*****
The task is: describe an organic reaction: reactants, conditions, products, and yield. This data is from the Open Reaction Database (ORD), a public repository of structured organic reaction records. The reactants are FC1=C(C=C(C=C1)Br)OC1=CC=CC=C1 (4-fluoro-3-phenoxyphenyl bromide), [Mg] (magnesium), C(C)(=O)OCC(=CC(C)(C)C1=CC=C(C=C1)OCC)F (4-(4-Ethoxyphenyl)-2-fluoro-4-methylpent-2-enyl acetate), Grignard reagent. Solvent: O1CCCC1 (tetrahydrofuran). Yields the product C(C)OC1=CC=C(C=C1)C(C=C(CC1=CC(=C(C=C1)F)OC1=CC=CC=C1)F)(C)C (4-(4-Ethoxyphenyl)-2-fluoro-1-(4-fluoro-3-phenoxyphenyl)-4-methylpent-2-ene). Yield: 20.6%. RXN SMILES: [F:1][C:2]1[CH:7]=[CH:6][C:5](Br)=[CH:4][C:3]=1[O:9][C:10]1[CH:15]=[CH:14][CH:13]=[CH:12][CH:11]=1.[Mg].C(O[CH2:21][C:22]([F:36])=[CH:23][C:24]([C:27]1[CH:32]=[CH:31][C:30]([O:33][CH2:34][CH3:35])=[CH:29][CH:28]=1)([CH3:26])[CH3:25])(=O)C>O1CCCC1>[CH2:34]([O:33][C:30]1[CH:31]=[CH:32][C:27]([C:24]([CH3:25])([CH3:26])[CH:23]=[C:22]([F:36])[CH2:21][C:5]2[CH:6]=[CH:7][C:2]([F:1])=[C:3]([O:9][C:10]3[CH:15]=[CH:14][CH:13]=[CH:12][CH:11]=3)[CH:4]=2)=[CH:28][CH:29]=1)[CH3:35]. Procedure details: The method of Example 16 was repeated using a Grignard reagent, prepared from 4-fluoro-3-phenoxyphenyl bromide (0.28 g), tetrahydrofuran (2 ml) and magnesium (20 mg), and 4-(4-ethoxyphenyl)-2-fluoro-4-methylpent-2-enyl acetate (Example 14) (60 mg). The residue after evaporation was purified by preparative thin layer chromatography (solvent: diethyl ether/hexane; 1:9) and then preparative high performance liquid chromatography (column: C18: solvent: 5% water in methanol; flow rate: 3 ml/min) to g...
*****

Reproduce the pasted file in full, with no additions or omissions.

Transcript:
The task is: describe an organic reaction: reactants, conditions, products, and yield. This data is from the Open Reaction Database (ORD), a public repository of structured organic reaction records. The reactants are FC1=C(C=C(C=C1)Br)OC1=CC=CC=C1 (4-fluoro-3-phenoxyphenyl bromide), [Mg] (magnesium), C(C)(=O)OCC(=CC(C)(C)C1=CC=C(C=C1)OCC)F (4-(4-Ethoxyphenyl)-2-fluoro-4-methylpent-2-enyl acetate), Grignard reagent. Solvent: O1CCCC1 (tetrahydrofuran). Yields the product C(C)OC1=CC=C(C=C1)C(C=C(CC1=CC(=C(C=C1)F)OC1=CC=CC=C1)F)(C)C (4-(4-Ethoxyphenyl)-2-fluoro-1-(4-fluoro-3-phenoxyphenyl)-4-methylpent-2-ene). Yield: 20.6%. RXN SMILES: [F:1][C:2]1[CH:7]=[CH:6][C:5](Br)=[CH:4][C:3]=1[O:9][C:10]1[CH:15]=[CH:14][CH:13]=[CH:12][CH:11]=1.[Mg].C(O[CH2:21][C:22]([F:36])=[CH:23][C:24]([C:27]1[CH:32]=[CH:31][C:30]([O:33][CH2:34][CH3:35])=[CH:29][CH:28]=1)([CH3:26])[CH3:25])(=O)C>O1CCCC1>[CH2:34]([O:33][C:30]1[CH:31]=[CH:32][C:27]([C:24]([CH3:25])([CH3:26])[CH:23]=[C:22]([F:36])[CH2:21][C:5]2[CH:6]=[CH:7][C:2]([F:1])=[C:3]([O:9][C:10]3[CH:15]=[CH:14][CH:13]=[CH:12][CH:11]=3)[CH:4]=2)=[CH:28][CH:29]=1)[CH3:35]. Procedure details: The method of Example 16 was repeated using a Grignard reagent, prepared from 4-fluoro-3-phenoxyphenyl bromide (0.28 g), tetrahydrofuran (2 ml) and magnesium (20 mg), and 4-(4-ethoxyphenyl)-2-fluoro-4-methylpent-2-enyl acetate (Example 14) (60 mg). The residue after evaporation was purified by preparative thin layer chromatography (solvent: diethyl ether/hexane; 1:9) and then preparative high performance liquid chromatography (column: C18: solvent: 5% water in methanol; flow rate: 3 ml/min) to g...